Background: Management of deep vein thrombosis (DVT) has evolved from hospitalisation for intravenous heparin therapy to treatment options that include acute management as an outpatient. While efficacy and safety remain the principal basis for choosing a therapy, the economic consequences of that choice should be considered as well.
Objective: To estimate the average cost of various DVT management options from the perspective of US health payers.
Design: Inpatient and outpatient management strategies were examined. Inpatient cases were identified by International Classification of Diseases, 9(th) Edition, Clinical Modification codes and were classified into subgroups according to complication status. A cost estimate was developed by applying unit costs to the corresponding course of treatment. Cost estimates included initial acute care and that occurring in the following 6 months. Resource use profiles and unit costs were derived from several statewide inpatient, emergency room and ambulatory care databases supplemented by national fee schedules, published reports and peer-reviewed literature. All costs are reported in 1999 US dollars.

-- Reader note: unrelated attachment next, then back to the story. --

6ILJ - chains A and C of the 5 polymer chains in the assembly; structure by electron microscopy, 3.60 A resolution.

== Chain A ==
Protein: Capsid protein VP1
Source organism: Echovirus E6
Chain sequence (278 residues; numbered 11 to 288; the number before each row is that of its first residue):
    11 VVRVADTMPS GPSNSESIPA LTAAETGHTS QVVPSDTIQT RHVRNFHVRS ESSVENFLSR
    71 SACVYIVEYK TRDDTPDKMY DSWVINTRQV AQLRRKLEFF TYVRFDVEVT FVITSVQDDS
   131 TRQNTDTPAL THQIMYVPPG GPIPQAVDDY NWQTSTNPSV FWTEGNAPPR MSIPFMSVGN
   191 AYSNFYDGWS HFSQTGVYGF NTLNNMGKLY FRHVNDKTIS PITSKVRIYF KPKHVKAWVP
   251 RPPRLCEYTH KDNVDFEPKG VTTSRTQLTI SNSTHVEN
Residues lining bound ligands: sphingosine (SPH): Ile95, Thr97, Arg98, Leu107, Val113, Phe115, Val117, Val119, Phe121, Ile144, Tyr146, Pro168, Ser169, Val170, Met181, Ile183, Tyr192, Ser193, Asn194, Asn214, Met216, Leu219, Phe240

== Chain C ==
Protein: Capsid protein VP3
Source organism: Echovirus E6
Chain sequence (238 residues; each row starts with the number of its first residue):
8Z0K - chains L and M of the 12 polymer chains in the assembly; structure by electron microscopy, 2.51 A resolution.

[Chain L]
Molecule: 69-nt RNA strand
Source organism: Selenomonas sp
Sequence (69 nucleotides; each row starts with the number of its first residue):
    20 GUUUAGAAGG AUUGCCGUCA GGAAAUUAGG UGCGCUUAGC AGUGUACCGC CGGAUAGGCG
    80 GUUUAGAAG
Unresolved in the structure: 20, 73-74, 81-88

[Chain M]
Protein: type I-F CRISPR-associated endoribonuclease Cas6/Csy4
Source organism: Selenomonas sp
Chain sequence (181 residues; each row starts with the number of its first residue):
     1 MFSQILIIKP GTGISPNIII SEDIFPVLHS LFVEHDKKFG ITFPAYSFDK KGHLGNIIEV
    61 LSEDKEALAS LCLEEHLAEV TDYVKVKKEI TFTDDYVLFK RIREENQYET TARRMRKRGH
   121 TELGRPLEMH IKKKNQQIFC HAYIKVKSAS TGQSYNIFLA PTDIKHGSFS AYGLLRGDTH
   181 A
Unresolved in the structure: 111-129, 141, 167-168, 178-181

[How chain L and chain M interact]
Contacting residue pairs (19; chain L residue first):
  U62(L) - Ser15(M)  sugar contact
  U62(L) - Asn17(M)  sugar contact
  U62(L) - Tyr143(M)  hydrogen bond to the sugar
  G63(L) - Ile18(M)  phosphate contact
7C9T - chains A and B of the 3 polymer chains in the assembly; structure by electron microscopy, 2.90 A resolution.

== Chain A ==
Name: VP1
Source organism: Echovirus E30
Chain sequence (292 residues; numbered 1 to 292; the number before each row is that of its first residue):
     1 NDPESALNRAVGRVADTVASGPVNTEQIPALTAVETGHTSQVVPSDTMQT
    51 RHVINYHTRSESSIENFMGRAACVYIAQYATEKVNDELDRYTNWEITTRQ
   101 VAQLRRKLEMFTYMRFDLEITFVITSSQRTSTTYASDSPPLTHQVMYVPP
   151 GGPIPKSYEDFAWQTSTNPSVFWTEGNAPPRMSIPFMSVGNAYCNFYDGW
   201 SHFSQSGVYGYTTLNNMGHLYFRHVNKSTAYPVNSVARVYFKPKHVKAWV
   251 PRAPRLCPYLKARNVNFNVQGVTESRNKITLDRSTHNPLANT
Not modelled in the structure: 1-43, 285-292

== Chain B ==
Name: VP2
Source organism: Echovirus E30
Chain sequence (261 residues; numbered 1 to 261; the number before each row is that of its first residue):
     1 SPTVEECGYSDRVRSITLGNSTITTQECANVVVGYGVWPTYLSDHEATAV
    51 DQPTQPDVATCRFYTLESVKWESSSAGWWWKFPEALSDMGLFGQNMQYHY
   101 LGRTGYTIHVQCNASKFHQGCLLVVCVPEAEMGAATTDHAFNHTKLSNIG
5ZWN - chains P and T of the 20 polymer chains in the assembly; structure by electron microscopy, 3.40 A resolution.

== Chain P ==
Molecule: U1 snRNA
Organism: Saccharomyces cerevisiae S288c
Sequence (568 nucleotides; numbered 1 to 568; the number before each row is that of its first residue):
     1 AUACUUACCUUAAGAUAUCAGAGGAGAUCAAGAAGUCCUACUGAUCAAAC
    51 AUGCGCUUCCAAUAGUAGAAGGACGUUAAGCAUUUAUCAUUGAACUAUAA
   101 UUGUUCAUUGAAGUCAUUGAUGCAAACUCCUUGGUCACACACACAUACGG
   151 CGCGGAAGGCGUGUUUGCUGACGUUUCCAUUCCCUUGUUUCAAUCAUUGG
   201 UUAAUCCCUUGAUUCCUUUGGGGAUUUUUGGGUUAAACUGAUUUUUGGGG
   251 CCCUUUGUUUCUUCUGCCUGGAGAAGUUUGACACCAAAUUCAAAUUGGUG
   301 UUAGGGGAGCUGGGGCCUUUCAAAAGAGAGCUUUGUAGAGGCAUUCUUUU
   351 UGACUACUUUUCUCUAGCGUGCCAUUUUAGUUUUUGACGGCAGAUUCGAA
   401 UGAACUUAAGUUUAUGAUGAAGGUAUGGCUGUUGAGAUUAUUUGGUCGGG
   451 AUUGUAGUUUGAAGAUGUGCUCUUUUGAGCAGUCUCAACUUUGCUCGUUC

Results: The mean 6-month treatment costs for inpatient management ranged from US dollars 3906 to US dollars 17,168, depending on complication status. For outpatient management, the cost ranged from US dollars 2394 to US dollars 3369, depending on frequency of low molecular weight heparin (LMWH) injection and need for professional assistance.
Conclusions: The management strategy selected for DVT has an important economic impact. Self-administered LMWH in a homecare setting results in the lowest cost. However, as some patients either cannot, or will not, be treated this way, it is important for decision makers to consider the costs of other strategies.